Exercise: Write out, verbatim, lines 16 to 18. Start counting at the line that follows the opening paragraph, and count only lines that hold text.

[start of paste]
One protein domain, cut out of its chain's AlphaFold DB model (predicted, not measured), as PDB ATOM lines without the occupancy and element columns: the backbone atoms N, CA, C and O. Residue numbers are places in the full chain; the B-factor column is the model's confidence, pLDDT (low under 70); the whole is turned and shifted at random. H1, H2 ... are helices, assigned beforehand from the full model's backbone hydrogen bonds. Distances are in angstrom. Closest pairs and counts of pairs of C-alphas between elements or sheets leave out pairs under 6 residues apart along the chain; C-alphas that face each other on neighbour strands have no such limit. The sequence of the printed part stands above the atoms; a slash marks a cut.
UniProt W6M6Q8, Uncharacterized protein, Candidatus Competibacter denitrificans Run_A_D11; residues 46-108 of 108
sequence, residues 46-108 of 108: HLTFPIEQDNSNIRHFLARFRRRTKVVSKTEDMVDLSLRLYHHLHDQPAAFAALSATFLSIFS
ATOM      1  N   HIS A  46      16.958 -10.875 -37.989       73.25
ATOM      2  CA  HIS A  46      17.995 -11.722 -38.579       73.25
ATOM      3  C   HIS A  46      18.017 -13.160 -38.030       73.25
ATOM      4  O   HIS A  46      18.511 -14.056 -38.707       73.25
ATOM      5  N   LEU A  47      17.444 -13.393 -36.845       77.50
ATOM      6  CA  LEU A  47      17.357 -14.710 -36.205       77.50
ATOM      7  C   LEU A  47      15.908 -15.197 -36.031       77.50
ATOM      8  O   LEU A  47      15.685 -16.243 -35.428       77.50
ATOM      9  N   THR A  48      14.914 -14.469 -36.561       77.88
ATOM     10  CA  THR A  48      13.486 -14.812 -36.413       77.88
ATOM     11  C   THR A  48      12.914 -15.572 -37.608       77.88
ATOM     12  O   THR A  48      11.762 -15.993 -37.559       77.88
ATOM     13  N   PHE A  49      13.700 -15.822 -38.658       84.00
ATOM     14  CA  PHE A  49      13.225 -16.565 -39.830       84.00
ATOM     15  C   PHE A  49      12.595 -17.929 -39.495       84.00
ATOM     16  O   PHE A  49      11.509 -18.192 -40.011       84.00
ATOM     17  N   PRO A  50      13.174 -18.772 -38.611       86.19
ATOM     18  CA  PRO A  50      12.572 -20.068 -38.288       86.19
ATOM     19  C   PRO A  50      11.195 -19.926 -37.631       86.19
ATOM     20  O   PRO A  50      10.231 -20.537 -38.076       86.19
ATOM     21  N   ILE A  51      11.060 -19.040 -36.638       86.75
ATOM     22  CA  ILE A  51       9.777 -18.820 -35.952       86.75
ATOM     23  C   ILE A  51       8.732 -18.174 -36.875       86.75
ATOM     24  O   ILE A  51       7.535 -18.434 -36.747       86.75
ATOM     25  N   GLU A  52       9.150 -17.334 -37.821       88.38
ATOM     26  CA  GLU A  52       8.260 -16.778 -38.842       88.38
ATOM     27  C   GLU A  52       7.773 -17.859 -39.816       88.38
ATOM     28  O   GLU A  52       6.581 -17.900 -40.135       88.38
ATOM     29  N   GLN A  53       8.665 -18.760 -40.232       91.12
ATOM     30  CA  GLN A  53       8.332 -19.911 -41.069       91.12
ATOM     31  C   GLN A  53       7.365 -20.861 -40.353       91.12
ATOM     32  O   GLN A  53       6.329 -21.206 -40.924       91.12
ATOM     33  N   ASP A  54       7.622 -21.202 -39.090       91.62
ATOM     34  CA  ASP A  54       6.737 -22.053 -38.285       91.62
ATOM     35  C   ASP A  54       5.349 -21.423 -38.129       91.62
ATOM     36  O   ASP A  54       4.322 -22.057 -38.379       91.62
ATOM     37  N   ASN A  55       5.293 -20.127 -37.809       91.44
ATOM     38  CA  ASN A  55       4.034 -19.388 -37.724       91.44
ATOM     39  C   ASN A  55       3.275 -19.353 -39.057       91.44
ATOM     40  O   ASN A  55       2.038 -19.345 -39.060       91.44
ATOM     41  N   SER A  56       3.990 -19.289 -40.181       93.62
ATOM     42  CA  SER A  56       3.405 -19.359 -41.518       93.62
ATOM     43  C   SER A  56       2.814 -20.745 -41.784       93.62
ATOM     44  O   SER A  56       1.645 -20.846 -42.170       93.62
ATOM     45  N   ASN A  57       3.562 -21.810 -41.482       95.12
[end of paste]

ATOM     14  CA  PHE A  49      13.225 -16.565 -39.830       84.00
ATOM     15  C   PHE A  49      12.595 -17.929 -39.495       84.00
ATOM     16  O   PHE A  49      11.509 -18.192 -40.011       84.00